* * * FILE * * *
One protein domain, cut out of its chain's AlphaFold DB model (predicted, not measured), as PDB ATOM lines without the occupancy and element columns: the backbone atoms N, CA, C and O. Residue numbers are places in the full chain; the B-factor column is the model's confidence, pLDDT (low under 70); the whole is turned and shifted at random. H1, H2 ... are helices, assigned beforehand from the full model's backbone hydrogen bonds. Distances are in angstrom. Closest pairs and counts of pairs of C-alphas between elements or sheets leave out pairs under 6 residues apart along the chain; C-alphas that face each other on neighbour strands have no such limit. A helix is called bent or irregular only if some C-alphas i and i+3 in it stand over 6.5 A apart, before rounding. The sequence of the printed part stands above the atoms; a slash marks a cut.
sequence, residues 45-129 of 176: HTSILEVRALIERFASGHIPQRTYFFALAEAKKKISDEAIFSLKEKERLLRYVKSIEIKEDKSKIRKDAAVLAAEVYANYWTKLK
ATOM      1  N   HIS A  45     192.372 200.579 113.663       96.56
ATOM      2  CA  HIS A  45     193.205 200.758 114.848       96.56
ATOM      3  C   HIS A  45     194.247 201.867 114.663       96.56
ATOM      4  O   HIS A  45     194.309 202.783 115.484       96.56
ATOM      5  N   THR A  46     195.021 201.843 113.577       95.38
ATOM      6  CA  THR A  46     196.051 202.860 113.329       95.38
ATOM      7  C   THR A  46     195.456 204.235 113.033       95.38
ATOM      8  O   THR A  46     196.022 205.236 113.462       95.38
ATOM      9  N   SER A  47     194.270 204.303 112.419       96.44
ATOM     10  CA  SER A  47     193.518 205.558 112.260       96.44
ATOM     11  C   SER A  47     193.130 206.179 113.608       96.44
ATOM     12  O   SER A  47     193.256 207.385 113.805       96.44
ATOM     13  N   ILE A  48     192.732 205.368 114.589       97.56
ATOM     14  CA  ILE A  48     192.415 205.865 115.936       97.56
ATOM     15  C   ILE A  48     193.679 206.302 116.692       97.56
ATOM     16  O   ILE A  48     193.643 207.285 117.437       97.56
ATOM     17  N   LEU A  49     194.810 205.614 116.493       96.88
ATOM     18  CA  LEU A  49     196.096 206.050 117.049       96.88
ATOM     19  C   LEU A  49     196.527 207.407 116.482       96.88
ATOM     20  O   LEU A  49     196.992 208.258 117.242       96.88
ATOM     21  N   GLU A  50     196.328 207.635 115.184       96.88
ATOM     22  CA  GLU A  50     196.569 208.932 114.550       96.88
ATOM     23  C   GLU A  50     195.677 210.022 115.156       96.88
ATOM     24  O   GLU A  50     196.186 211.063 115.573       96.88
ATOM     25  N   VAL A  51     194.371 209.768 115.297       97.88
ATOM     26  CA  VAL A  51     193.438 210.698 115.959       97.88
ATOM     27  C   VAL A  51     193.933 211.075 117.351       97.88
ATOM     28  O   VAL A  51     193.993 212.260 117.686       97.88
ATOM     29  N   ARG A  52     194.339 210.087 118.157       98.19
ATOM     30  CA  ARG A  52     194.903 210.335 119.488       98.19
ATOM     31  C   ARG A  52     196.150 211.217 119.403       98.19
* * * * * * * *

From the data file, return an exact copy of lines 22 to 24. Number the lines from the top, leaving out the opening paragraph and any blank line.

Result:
ATOM     21  N   GLU A  50     196.328 207.635 115.184       96.88
ATOM     22  CA  GLU A  50     196.569 208.932 114.550       96.88
ATOM     23  C   GLU A  50     195.677 210.022 115.156       96.88